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Anterior Hip Muscles 2.PNG
Anterior hip muscles. The iliopsoas is not labeled but can be seen as the psoas major and the iliacus join inferiorly.
Latin Musculus iliopsoas
Iliac fossa and lumbar spine
Lesser trochanter of femur
Medial femoral circumflex artery and iliolumbar artery
Branches from L2-L4
Actions Flexion of hip
Gluteus maximus and the posterior compartment of thigh
Gray's p.467
TA A04.7.02.002
FMA 64918
Anatomical terms of muscle

The term iliopsoas (ilio-so-as) refers to the combination of the psoas major and the iliacus at their inferior ends. These muscles are distinct in the abdomen, but usually indistinguishable in the thigh. As such, they are usually given the common name "iliopsoas" and are referred to as the "dorsal hip muscles"[1] or "inner hip muscles".[2] The psoas minor does not contribute to the iliopsoas muscle.


The psoas major originates along the lateral surfaces of the vertebral bodies of T12 and L1-L5 and their associated intervertebral discs. The iliacus originates in the iliac fossa of the pelvis.[2]

The psoas major unites with the iliacus at the level of the inguinal ligament and crosses the hip joint to insert on the lesser trochanter of the femur. The iliopsoas is involved in flexion and lateral rotation (supination) of the thigh. If the limb is fixed they involve in flexion of the trunk.


It is a composite muscle. The psoas major is innervated by direct branches of the anterior rami off the lumbar plexus at the levels of L2-L4, while the iliacus is innervated by the femoral nerve (which is composed of nerves from the anterior rami of L2-L4).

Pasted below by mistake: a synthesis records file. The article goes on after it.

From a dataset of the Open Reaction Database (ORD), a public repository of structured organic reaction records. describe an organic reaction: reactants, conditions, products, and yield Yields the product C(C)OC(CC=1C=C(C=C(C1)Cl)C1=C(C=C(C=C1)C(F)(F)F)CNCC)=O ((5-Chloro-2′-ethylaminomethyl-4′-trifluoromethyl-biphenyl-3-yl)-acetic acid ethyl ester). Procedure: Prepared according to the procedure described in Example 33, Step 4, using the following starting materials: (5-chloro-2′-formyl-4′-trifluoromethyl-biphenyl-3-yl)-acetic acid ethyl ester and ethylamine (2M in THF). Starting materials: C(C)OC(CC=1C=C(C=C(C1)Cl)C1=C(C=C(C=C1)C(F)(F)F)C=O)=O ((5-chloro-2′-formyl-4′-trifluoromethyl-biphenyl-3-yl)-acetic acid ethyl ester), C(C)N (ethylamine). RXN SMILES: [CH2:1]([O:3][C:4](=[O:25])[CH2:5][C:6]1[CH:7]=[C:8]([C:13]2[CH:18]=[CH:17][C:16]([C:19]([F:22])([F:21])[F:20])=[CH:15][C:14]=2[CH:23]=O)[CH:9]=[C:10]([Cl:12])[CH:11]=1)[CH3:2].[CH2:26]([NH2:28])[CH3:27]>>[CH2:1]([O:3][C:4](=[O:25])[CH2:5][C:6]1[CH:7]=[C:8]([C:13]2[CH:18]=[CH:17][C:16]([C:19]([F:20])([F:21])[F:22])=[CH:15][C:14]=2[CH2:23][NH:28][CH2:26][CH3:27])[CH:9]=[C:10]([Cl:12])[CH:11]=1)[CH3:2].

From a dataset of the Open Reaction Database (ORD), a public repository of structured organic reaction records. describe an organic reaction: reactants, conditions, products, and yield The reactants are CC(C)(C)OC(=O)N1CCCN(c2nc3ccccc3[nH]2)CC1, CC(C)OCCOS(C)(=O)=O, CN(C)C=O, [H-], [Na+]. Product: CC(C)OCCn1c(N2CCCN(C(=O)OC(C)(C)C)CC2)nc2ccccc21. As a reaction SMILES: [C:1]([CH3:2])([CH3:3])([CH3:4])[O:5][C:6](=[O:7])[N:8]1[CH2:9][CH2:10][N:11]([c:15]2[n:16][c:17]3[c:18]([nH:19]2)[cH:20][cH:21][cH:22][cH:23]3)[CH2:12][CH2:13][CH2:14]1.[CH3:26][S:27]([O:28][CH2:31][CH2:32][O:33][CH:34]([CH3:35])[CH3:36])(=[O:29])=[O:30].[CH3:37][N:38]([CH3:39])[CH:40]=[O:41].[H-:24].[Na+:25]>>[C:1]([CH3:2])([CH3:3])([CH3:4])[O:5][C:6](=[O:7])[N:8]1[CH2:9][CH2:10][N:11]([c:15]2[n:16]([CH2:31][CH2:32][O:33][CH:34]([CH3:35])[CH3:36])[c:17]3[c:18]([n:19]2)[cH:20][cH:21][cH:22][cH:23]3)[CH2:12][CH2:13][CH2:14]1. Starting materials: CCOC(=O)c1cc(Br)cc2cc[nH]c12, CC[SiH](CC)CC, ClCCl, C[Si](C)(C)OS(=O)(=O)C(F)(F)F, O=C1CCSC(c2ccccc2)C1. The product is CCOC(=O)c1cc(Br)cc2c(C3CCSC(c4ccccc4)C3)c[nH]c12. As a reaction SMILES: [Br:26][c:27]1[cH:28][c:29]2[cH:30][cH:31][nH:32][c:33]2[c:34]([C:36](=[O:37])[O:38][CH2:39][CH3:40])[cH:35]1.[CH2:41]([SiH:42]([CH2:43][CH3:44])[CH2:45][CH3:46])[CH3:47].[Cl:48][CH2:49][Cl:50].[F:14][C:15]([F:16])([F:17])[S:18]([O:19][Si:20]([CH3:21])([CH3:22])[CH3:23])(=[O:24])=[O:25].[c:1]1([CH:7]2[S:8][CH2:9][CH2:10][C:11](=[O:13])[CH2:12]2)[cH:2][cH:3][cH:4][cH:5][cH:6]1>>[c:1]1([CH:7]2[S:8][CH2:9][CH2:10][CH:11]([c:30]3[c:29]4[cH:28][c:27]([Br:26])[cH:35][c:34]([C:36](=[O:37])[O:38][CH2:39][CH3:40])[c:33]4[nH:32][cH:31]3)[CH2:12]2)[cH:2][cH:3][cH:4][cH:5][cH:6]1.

The iliopsoas is the strongest of the hip flexors (others are rectus femoris, sartorius, and tensor fasciae latae). The iliopsoas is important for standing, walking, and running.[2] The iliacus and psoas major perform different actions when postural changes occur.

The iliopsoas muscle is covered by the iliac fascia, which begins as a strong tube-shaped psoas fascia, which surround the psoas major muscle as it passes under the medial arcuate ligament. Together with the iliac fascia, it continues down to the inguinal ligament where it forms the iliopectineal arch which separates the muscular and vascular lacunae.[3]

Clinical significance[edit]

It is, however, a typical posture muscle dominated by slow-twitch red type 1 fibers. Therefore, it is susceptible to pathological shortening or contracture, especially in older people with a sedentary lifestyle, and requires regular stretching to maintain normal length. With the advent of computers and sedentary work environments, it affects many younger people too. Such shortening can lead to increased anterior pelvic tilt and lumbar lordosis (unilateral shortening), and limitation of hip extension (bilateral weakness).[2]It is a major contributing factor of scoliosis. Since it originates from the lumbar vertebrae and discs and inserts onto the femur, any structure from the lumbar spine to the femur can be affected. It can cause pain in the low or mid back, SI joint, hip, groin, thigh, knee, or any combination. The femoral nerve passes through the muscle and innervates the quadriceps, Pectineus and Sartorius. It also comprises the intermediate femoral cutaneous nerve and medial femoral cutaneous nerves. Shortening of the muscle can compress any branch of the femoral nerve which can cause pain and dysfunction in any of these muscles, often resulting in leg and knee pain. Due to it's location, it is very difficult to stretch it effectively in the conventional sense.

Additional Images[edit]

See also[edit]

This article uses anatomical terminology; for an overview, see anatomical terminology.


  1. ^ Platzer, Werner (2004). Color Atlas of Human Anatomy, Vol 1: Locomotor system (5th ed.). Thieme. p. 234. ISBN 3-13-533305-1. 
  2. ^ a b c d Thieme Atlas of Anatomy. Thieme. 2006. pp. 422–423. ISBN 3131421010. 
  3. ^ Platzer, Werner (2004). Color Atlas of Human Anatomy, Vol 1: Locomotor system (5th ed.). Thieme. p. 254. ISBN 3-13-533305-1. 

External links[edit]